Its claim to fame: Vitamin E has been associated with reducing heart disease because it blocks oxidation of LDL (bad) cholesterol, making the cholesterol less likely to cling to artery walls. However, only one out of four large-scale trials of megadoses of vitamin E showed a reduced risk of heart attacks.
Old RDA: Women, 8 milligrams (12 IU). Men, 10 milligrams (15 IU).
New RDA: 15 milligrams (22 IU) of natural vitamin E, also called d-alpha-tocopherol, for adults.
Recommended upper limit: 1,000 mg per day from supplemental sources, for adults 19 and older. (A lower limit is recommended for children.) Anything higher increases your risk of uncontrolled bleeding.
Best food sources: Vegetable oils, such as sunflower and safflower; nuts; and seeds. Smaller amounts of vitamin E are found in dairy foods, eggs, beef, whole grains, fruits, and vegetables.
Supplement notes: Because vitamin E is found in fat, some people may need to meet the RDA by taking a supplement. "If you're eating 3,000 calories a day, it's easy to get your 15 milligrams, so don't worry about it," says Maret Traber, Ph.D., associate professor at the Linus Pauling Institute at Oregon State University and Institute of Medicine panelist. "If you're eating only 1,500 calories a day, you may have trouble getting there. I'd rather see someone take a vitamin E supplement and eat a low-fat, low-calorie diet rich in fruit and vegetables than for the person to eat more fat just to get the vitamin E," Traber says.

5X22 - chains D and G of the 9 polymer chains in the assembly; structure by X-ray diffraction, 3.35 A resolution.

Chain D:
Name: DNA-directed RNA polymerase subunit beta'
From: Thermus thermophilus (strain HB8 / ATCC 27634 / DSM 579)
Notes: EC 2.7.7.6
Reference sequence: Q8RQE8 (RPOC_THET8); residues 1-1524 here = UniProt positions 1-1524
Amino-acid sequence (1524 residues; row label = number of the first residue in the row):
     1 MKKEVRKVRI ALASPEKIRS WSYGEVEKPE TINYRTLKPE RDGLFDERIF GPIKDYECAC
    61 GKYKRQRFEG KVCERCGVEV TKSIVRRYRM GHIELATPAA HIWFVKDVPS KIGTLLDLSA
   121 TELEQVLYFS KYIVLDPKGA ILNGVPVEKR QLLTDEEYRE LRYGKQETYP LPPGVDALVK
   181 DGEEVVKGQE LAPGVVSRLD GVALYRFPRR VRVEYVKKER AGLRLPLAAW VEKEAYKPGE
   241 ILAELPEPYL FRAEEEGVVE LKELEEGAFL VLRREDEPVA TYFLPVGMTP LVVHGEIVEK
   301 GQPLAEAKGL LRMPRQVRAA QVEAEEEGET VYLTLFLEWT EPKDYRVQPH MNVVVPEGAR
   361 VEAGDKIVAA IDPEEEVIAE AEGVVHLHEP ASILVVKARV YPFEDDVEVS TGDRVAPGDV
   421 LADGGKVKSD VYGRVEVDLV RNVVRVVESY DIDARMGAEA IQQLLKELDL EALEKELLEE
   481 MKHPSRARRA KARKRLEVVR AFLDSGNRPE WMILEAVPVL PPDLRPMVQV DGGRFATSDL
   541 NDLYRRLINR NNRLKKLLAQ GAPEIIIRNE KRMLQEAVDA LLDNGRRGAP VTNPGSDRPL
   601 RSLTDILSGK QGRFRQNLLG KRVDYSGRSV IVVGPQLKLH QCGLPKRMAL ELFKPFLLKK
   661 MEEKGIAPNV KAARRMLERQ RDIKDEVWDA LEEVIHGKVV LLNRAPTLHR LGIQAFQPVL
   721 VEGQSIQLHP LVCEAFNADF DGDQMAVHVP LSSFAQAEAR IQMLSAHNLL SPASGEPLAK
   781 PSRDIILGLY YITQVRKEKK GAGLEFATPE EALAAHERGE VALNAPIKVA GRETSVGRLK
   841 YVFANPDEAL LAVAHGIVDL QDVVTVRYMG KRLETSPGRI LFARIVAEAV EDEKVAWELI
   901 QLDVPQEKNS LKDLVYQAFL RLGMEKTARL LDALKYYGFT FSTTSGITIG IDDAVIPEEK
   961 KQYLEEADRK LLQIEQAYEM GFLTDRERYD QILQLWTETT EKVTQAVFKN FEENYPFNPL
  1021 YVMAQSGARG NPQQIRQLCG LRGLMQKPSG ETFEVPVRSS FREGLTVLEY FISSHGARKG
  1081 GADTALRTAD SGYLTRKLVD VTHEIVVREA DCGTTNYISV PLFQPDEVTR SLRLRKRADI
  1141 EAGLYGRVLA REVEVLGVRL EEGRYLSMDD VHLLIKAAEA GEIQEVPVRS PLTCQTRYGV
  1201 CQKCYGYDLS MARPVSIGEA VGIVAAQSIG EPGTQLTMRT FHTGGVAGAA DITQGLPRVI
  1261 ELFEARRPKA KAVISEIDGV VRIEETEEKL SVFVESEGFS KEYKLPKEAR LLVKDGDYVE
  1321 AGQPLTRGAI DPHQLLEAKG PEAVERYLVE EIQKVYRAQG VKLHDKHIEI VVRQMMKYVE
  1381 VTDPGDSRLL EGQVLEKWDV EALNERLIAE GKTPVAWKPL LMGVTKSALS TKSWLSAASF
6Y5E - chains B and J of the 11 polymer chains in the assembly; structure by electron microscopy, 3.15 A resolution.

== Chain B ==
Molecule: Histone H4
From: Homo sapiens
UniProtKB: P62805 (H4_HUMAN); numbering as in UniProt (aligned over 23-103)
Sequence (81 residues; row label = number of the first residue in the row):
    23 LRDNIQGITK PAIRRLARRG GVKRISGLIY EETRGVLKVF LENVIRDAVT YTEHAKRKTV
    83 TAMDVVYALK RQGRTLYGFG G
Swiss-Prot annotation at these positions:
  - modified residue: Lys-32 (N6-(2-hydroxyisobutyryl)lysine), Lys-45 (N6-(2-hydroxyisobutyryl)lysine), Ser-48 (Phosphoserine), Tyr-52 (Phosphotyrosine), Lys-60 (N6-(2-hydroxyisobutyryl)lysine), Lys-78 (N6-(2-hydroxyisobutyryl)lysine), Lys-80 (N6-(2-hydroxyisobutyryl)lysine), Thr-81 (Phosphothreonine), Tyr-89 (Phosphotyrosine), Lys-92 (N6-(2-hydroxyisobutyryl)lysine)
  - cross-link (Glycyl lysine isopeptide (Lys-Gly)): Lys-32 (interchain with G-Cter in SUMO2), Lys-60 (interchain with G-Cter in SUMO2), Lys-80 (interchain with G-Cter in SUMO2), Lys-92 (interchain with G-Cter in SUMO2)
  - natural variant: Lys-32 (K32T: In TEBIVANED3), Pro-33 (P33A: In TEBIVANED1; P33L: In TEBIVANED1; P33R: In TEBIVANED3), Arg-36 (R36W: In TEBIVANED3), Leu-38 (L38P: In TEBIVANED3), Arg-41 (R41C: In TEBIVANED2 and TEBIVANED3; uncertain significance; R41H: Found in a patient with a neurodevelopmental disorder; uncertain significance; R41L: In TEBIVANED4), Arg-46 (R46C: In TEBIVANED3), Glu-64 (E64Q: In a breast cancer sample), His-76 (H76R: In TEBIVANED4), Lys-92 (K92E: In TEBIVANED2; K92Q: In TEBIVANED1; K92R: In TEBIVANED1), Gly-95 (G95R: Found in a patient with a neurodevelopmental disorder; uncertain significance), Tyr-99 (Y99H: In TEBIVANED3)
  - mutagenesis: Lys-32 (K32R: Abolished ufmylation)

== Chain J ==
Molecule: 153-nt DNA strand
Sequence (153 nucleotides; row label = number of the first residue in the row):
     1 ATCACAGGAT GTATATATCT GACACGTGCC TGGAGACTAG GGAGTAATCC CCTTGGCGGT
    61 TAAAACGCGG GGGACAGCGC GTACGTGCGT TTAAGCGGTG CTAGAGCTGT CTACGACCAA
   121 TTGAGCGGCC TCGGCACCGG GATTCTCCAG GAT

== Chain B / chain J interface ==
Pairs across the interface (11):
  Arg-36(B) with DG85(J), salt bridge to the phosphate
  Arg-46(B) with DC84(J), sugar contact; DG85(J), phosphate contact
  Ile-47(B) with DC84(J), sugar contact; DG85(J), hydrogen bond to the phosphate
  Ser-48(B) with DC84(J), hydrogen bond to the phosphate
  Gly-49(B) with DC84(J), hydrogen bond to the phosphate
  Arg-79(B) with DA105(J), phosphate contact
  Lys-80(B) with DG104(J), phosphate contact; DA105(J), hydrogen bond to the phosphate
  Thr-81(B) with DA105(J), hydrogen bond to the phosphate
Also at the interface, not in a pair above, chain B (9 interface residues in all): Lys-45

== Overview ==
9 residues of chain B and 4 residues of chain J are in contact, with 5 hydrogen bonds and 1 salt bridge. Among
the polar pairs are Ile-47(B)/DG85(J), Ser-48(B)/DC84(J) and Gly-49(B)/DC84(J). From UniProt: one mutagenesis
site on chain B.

When buying the supplement, look for natural vitamin E, also known as d-alpha-tocopherol. Researchers used to think synthetic vitamin E, known as dl-alpha-tocopherol, was just as effective, but it is not, Traber says. Many multivitamins contain synthetic vitamin E, Traber warns, so check labels carefully.
Continued on page 3: Vitamin C